Congratulations to Jack and the Graydon team from Cincy SPJ!
Greater Cincinnati Journalism Hall of Fame 2019 Inductees
Three veteran journalists will be inducted into the Greater Cincinnati Journalism Hall of Fame for 2019. Each was elected unanimously by the board of directors of the Greater Cincinnati Professional Chapter of the Society of Professional Journalists.
--Mike Philipps – former President and CEO of the Scripps Howard Foundation and the former editor and CEO of The Cincinnati Post and The Kentucky Post.
--Clyde Gray – former WCPO-TV anchor, reporter and member of the acclaimed I-Team. His partner on the air was Carol Williams.
--Carol Williams – former WCPO-TV anchor, reporter in a career that spanned 30-years with the station. Her partner on the air was Clyde Gray.
Philipps earned a B.A. in English from Virginia Military Institute and served with the U.S. Army in Vietnam as a Military Intelligence officer, attaining the rank of Captain. His career with The Cincinnati Post and The Kentucky Post spanned 21 years as a reporter, assistant city editor, editorial writer, science editor, news editor, metropolitan editor and assistant managing editor before being named editor and CEO in 2001. He joined the Scripps Howard Foundation in 2008 and served as its leader until retiring in 2015. Overall, Philipps spent 38 years working for The E. W. Scripps Company.
In retirement, Philipps volunteers as a site team member for the Accrediting Council on Education in Journalism and Mass Communications. He also volunteers for a variety of duties with the United States Coast Guard, where he is a member of the Coast Guard Auxiliary. In addition, he holds a Merchant Marine credential. Philipps is also an amateur radio operator, a private pilot and an avid boater. His wife, Carole, worked at The Post for 25 years.
Gray has written about and reported on the daily lives of three communities over the course of a three decades long journalism career. It began in 1977 on WXII-TV in his hometown of Winston-Salem, NC.
He came to Cincinnati in 1979, but left for opportunities to anchor and report in Baltimore. Soon, it became apparent that the Queen City was where he needed to be. He was familiar with the city and enjoyed living along the Ohio River. So, in 1985 he put down roots in Cincinnati, raised a family and was determined to make a difference in his new hometown.
He realized that commitment by joining WCPO-TV in 1990. He not only anchored newscasts, which won an Edward R. Murrow Award, but was part of the award-winning I-Team, which captured a prestigious DuPont Award and regional Emmys.
Gray retired from news in 2014 to devote more time to his communications agency, Blackboard Marketing. He continues on the air at Channel 9 with Cincy Lifestyle, a morning program he describes as “more fun than the law allows.”
Williams, an Emmy-winning anchor and reporter, spent 37 years in television news. Her career began on WGAL-TV in Lancaster, PA, but for the next 30-years she was a mainstay at WCPO-TV. During the years with 9 On Your Side she interviewed Presidents Bill Clinton and Barack Obama, First Lady Barbara Bush, Oprah Winfrey, Billie Jean King and House Speaker John Boehner.
She covered a Bengals’ trip to the Super Bowl, the Bearcats’ trip to the Final Four, political conventions and Presidential debates.
Now, Williams is enjoying a new chapter in her life, one that means more freedom and creativity plus time to travel and visit children in Seattle and Boston. She’s now working on “Conversations” for Spectrum News 1, tutoring at her neighborhood school, teaching broadcast writing at the University of Cincinnati and taking Improv. After all those years of working on the 11:00 p.m. news, she enjoys having dinner at night with her husband, Michael Barrett.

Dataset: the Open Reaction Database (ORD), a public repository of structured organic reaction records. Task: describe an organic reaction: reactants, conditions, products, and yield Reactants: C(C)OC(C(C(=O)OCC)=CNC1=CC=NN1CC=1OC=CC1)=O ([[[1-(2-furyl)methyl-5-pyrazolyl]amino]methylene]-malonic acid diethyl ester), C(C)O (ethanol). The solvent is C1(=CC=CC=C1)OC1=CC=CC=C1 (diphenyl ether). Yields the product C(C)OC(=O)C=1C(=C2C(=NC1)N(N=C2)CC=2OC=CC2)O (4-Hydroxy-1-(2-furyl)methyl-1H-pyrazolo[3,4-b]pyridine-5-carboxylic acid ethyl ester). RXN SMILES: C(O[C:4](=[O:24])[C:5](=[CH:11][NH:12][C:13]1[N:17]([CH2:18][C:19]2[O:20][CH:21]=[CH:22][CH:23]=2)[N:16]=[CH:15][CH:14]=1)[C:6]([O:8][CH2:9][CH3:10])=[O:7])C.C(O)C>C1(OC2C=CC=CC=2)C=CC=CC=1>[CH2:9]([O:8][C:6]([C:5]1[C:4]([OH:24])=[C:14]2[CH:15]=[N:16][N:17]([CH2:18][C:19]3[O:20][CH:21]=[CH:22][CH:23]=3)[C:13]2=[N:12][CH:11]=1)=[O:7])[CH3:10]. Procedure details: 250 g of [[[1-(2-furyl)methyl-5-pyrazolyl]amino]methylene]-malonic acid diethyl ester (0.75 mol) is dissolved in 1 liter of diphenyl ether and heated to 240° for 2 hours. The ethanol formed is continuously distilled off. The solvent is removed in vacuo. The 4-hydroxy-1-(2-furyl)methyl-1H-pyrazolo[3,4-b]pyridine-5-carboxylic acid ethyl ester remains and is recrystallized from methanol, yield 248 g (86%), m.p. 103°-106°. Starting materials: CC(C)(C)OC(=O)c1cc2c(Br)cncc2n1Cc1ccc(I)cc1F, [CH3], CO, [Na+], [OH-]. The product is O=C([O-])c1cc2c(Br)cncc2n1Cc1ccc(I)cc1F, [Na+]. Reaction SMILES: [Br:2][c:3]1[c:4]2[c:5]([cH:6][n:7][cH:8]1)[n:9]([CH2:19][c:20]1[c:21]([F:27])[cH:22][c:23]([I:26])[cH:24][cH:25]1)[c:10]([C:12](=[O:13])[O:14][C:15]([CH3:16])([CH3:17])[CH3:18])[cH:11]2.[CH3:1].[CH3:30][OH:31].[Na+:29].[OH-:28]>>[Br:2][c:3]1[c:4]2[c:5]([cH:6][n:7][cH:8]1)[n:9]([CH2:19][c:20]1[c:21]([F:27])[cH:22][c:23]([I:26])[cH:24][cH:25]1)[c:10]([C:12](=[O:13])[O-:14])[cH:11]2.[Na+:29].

Additionally, the Brough brothers (pronounced bruff) – John (1811-1865) and Charles (1813-1840) will be honored posthumously. John and Charles Brough established The Cincinnati Enquirer on April 10, 1841, changing the name of the Cincinnati Advertiser that they bought in 1840. Both born in Marietta, Ohio, they apprenticed at the Marietta Gazette. They were co-owners of the Lancaster Eagle before coming to Cincinnati. John went into politics and was 26th Governor of Ohio during the final years of the American Civil War. Charles served as a judge on the Superior Court of Cincinnati.
The Greater Cincinnati Journalism Hall of Fame Induction Ceremony will take place on the evening of Thursday, June 27th at the downtown law offices of Frost Brown Todd in the Queen City Square tower.
That event coincides with the annual Excellence In Journalism Awards presented by the Greater Cincinnati Pro Chapter of the Society of Professional Journalists.
Here's a challenge for every SPJ member — active or retired. Make it a point to recruit a new member this year. Doing that will double the size of the chapter. The board continues to work on presenting unique and interesting programs that make SPJ membership extremely valuable.
The national membership fee is $75.00 which can be paid online in one lump sum or in monthly deductions.
Editorial + Multimedia Intern Signs of the Times is seeking an editorial and multimedia intern for assistance with news writing, online editing, fact checking, social media and multimedia projects. This is an unpaid opportunity, and we will provide one-on-one mentoring, career development advice and detailed feedback on your work. We are open to candidates with journalism backgrounds, as well as those coming from liberal arts, design or electronic media/video/multimedia backgrounds. This opportunity requires a time commitment of eight hours per week, some of which can be performed remotely. Signs of the Times’ brand includes a monthly trade magazine, e-newsletter, podcast, website, forums and social media serving the signage and digital graphics industries. Our existing team is close-knit and has backgrounds in journalism, newspapers, book publishing and design. We value creativity, intelligence, independence and levity. For more about our brand, visitsignsofthetimes.com. To apply, email portfolio links, social media handles, a resume and a cover letter to firstname.lastname@example.org email@example.com. Several similar opportunities are available within our parent company, ST Media Group, and we will pass along interested, qualified candidates to our sister brands. We look forward to hearing from you!
Managing Editors Ginny McCabe, Carly Hagedon
Cincinnati Pro Chapter SPJ Board Members Ginny McCabe, President; Jenny Wohlfarth, Vice President; Hagit Limor, Treasurer; Corinne Minard, Secretary; Jo-Ann Albers; Emil Dansker; Monica Dias; Bonnie Jean Feldkamp; Bill Ferguson Jr.; Carly Hagedon; Tom McKee; Cara Owsley; Kevin Schultz; Maija Zummo; Tony Mastriani, Board Member Emeritus